Gesture Portraits 7-9

Continuing with gesture portraits today. Not as happy with the results today as I was yesterday, and I did tend to spend more time than I really wanted to with each of these. The average time was maybe a little less than 10 minutes, and should ideally be this level of competency (or better) in 5 minutes or less. But, I’m sure all of those elements will come together in time. That is why, I am practicing after all!

Lessons learned today for this specific (gesture portrait) practice:

Sharpen that 2B pencil!
It really helps at the beginning of a drawing to make loose, fluid lines.
Sharpen again and again as the drawing continues.

Eyes are involved.
They are just going to take more time to develop.
And this may not be a thing that will advance with this quick-drawing method.
But, first-time placement of the main features of the fact should get easier. This includes eye placement.

Noses are (relatively) easy.
It doesn’t take much to mostly get them right. Little suggestive outlines, and you’re good to go.
The difficulty comes with placement, which I haven’t gotten the hang of, and with showing the uniqueness of the model.

Lips are too easy to make into a cartoon.
Like noses, I imagine if I can plug into them better, I could use some suggestions of line and shading and get some better results.
Right now, I’m still thinking of them as the ideal-model-full-lipped-lips, and I’m having trouble seeing real lips. I am hoping this will adjust.

Pick a model that isn’t wearing heavy makeup, or who isn’t smiling.
In example two from today, of Portrait 8, heavy lipstick and smiling obstructed my effectiveness with this technique.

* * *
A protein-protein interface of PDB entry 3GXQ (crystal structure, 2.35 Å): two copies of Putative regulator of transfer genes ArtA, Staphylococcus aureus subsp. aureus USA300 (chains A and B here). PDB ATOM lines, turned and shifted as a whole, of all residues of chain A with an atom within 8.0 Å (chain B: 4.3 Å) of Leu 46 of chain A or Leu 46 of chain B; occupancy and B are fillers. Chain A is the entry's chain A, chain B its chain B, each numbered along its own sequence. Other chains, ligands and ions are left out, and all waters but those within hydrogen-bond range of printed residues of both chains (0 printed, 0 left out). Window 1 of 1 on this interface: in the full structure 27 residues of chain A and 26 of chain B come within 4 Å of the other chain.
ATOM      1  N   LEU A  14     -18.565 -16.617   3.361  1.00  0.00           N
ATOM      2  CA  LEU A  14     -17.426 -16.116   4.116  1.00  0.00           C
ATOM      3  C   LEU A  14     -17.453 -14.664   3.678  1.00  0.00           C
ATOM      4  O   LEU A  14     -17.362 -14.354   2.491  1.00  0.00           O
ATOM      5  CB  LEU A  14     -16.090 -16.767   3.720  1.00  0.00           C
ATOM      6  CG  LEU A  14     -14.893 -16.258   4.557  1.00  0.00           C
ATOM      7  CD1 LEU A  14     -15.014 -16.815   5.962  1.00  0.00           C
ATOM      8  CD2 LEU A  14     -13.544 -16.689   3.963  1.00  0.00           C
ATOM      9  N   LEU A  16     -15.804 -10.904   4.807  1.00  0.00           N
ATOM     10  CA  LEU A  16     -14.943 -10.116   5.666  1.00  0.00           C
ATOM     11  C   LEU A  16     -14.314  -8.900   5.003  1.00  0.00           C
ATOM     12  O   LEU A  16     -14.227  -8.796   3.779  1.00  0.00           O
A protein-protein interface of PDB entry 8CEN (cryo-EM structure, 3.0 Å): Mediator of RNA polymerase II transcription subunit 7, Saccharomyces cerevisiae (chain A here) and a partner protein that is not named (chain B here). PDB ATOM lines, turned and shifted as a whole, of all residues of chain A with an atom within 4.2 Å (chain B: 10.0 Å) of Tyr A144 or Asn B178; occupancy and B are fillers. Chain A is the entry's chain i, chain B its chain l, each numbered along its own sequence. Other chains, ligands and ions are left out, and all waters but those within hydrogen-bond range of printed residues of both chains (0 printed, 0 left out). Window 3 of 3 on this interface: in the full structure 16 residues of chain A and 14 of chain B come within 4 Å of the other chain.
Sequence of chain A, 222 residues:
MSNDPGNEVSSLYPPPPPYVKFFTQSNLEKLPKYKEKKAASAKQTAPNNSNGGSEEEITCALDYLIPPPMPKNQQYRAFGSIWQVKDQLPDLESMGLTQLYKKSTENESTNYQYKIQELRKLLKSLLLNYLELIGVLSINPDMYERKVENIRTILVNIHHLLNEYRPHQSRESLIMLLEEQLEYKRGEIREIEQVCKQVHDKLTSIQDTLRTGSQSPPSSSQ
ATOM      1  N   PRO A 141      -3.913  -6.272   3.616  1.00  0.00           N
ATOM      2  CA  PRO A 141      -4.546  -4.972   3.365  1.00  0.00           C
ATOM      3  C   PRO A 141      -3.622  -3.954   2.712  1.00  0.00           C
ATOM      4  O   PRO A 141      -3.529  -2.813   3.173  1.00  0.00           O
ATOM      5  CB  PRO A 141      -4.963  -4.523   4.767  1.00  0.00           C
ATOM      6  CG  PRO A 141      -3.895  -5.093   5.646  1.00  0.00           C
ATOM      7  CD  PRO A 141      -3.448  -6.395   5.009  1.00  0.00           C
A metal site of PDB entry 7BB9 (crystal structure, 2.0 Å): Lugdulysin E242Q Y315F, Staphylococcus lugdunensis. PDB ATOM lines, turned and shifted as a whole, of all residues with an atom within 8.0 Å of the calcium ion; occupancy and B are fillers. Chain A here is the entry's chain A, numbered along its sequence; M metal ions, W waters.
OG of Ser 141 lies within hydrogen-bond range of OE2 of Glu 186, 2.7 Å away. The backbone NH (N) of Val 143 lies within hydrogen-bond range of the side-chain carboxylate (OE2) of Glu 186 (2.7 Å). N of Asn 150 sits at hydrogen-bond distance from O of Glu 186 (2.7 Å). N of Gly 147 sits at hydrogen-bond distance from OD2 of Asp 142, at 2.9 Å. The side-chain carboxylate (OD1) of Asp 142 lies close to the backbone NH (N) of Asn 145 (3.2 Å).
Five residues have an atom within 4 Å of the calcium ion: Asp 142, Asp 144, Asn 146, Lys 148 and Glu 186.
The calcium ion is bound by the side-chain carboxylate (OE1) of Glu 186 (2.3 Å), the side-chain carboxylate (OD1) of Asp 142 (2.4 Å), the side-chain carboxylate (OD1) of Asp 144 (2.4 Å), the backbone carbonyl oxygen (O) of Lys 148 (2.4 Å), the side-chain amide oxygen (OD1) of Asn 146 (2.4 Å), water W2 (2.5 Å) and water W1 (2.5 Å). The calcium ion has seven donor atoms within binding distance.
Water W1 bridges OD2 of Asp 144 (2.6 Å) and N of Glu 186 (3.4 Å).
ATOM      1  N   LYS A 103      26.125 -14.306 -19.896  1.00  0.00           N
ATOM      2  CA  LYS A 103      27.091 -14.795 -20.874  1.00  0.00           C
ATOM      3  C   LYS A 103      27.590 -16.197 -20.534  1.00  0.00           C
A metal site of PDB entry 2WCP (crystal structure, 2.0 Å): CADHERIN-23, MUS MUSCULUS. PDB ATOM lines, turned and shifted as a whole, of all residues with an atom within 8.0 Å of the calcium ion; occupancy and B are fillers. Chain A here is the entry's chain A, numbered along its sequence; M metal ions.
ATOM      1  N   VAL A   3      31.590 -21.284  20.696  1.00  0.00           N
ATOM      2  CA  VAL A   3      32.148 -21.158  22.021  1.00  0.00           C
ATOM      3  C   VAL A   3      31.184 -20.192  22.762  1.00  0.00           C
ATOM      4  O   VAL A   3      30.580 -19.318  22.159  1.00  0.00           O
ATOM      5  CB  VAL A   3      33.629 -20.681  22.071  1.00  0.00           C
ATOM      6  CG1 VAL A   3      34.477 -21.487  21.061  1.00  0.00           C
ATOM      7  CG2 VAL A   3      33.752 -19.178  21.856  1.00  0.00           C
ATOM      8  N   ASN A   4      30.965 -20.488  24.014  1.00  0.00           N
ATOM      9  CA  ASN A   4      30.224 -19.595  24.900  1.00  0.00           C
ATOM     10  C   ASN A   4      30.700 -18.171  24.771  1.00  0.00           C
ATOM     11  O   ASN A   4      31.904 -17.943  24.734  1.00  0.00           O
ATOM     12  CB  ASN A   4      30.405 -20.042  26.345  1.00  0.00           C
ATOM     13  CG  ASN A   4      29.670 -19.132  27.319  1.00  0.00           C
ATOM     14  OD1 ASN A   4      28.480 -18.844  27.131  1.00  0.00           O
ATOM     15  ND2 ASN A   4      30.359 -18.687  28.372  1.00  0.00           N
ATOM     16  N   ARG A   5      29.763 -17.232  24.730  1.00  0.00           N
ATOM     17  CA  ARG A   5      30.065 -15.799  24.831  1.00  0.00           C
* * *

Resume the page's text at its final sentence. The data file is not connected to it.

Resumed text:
Heavy makeup changes the lines and the shading, which might make your drawing subject not look human.
Teeth are involved, require time, and delicate placement and shading—not a good feature for this exercise.

Now, onto the portraits and observations.

Portrait 7

Besides it being pretty flat, this is a good start. You can tell my line is a bit tight because of the boxy facial border. The left eye is raised, but the placement is not too bad.

 

Portrait 8

This hairline was tricky! And as you can tell, I didn’t get it. Smiling lines are going to take some time to work out. The lips are overblown and bizarre, part of that is because the model was wearing heavy lipstick, which changes the human-looking characteristics! She also was smiling, and that would have taken time to develop, so I “fixed it” which kind of looks awful. I am happy with ear placement, though. 

 

Portrait 9

Yes! Progress! This looks like a believable face. Eye placement could be slightly better, but the face outline is pretty good. Nose is nice, lip work is getting better. I saved the crazy lines in the hairline and the chin to show you how much I was “measuring by line.” Also, to appreciate how loose (and off the mark) my lines began.

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